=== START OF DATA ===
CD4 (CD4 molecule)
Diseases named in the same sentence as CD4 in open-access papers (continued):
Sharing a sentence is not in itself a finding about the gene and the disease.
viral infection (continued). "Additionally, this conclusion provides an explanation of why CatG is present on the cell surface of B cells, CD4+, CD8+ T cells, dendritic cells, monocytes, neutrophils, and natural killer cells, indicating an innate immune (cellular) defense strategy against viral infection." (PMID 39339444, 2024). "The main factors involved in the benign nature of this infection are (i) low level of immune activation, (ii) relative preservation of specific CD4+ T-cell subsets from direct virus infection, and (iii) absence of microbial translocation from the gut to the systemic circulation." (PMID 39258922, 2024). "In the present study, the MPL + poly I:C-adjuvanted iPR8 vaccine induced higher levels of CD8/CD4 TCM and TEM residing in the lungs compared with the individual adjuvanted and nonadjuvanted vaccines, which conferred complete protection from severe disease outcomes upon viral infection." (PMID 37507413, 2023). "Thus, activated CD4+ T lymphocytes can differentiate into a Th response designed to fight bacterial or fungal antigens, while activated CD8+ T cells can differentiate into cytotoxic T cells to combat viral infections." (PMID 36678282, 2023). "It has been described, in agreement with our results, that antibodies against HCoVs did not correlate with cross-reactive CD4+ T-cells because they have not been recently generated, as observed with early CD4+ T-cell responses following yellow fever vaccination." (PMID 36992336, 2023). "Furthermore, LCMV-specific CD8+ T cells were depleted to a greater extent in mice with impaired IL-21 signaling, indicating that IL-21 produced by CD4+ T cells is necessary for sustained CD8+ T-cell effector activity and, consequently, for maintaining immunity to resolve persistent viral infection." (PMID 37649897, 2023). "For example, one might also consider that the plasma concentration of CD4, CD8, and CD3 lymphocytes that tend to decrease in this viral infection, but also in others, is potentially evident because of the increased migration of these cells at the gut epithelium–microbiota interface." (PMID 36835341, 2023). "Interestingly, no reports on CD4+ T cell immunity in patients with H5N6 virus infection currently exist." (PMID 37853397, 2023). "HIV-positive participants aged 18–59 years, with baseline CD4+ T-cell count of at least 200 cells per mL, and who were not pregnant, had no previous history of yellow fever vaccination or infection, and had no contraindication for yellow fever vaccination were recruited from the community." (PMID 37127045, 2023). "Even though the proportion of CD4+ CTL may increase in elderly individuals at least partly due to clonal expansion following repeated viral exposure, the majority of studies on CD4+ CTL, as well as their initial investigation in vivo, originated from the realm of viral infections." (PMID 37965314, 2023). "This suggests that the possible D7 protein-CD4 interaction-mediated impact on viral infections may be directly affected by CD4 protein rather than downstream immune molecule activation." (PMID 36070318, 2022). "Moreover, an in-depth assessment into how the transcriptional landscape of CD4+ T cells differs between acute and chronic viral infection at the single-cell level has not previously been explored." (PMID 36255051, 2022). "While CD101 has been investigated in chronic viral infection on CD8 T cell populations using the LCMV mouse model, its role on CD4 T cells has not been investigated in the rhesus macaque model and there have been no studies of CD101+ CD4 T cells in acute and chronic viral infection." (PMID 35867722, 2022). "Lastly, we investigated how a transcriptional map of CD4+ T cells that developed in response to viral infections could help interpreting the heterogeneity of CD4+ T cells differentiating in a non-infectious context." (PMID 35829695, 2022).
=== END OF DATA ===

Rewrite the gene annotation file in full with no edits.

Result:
CD4 (CD4 molecule)
Diseases named in the same sentence as CD4 in open-access papers (continued):
Sharing a sentence is not in itself a finding about the gene and the disease.
viral infection (continued). "Additionally, this conclusion provides an explanation of why CatG is present on the cell surface of B cells, CD4+, CD8+ T cells, dendritic cells, monocytes, neutrophils, and natural killer cells, indicating an innate immune (cellular) defense strategy against viral infection." (PMID 39339444, 2024). "The main factors involved in the benign nature of this infection are (i) low level of immune activation, (ii) relative preservation of specific CD4+ T-cell subsets from direct virus infection, and (iii) absence of microbial translocation from the gut to the systemic circulation." (PMID 39258922, 2024). "In the present study, the MPL + poly I:C-adjuvanted iPR8 vaccine induced higher levels of CD8/CD4 TCM and TEM residing in the lungs compared with the individual adjuvanted and nonadjuvanted vaccines, which conferred complete protection from severe disease outcomes upon viral infection." (PMID 37507413, 2023). "Thus, activated CD4+ T lymphocytes can differentiate into a Th response designed to fight bacterial or fungal antigens, while activated CD8+ T cells can differentiate into cytotoxic T cells to combat viral infections." (PMID 36678282, 2023). "It has been described, in agreement with our results, that antibodies against HCoVs did not correlate with cross-reactive CD4+ T-cells because they have not been recently generated, as observed with early CD4+ T-cell responses following yellow fever vaccination." (PMID 36992336, 2023). "Furthermore, LCMV-specific CD8+ T cells were depleted to a greater extent in mice with impaired IL-21 signaling, indicating that IL-21 produced by CD4+ T cells is necessary for sustained CD8+ T-cell effector activity and, consequently, for maintaining immunity to resolve persistent viral infection." (PMID 37649897, 2023). "For example, one might also consider that the plasma concentration of CD4, CD8, and CD3 lymphocytes that tend to decrease in this viral infection, but also in others, is potentially evident because of the increased migration of these cells at the gut epithelium–microbiota interface." (PMID 36835341, 2023). "Interestingly, no reports on CD4+ T cell immunity in patients with H5N6 virus infection currently exist." (PMID 37853397, 2023). "HIV-positive participants aged 18–59 years, with baseline CD4+ T-cell count of at least 200 cells per mL, and who were not pregnant, had no previous history of yellow fever vaccination or infection, and had no contraindication for yellow fever vaccination were recruited from the community." (PMID 37127045, 2023). "Even though the proportion of CD4+ CTL may increase in elderly individuals at least partly due to clonal expansion following repeated viral exposure, the majority of studies on CD4+ CTL, as well as their initial investigation in vivo, originated from the realm of viral infections." (PMID 37965314, 2023). "This suggests that the possible D7 protein-CD4 interaction-mediated impact on viral infections may be directly affected by CD4 protein rather than downstream immune molecule activation." (PMID 36070318, 2022). "Moreover, an in-depth assessment into how the transcriptional landscape of CD4+ T cells differs between acute and chronic viral infection at the single-cell level has not previously been explored." (PMID 36255051, 2022). "While CD101 has been investigated in chronic viral infection on CD8 T cell populations using the LCMV mouse model, its role on CD4 T cells has not been investigated in the rhesus macaque model and there have been no studies of CD101+ CD4 T cells in acute and chronic viral infection." (PMID 35867722, 2022). "Lastly, we investigated how a transcriptional map of CD4+ T cells that developed in response to viral infections could help interpreting the heterogeneity of CD4+ T cells differentiating in a non-infectious context." (PMID 35829695, 2022).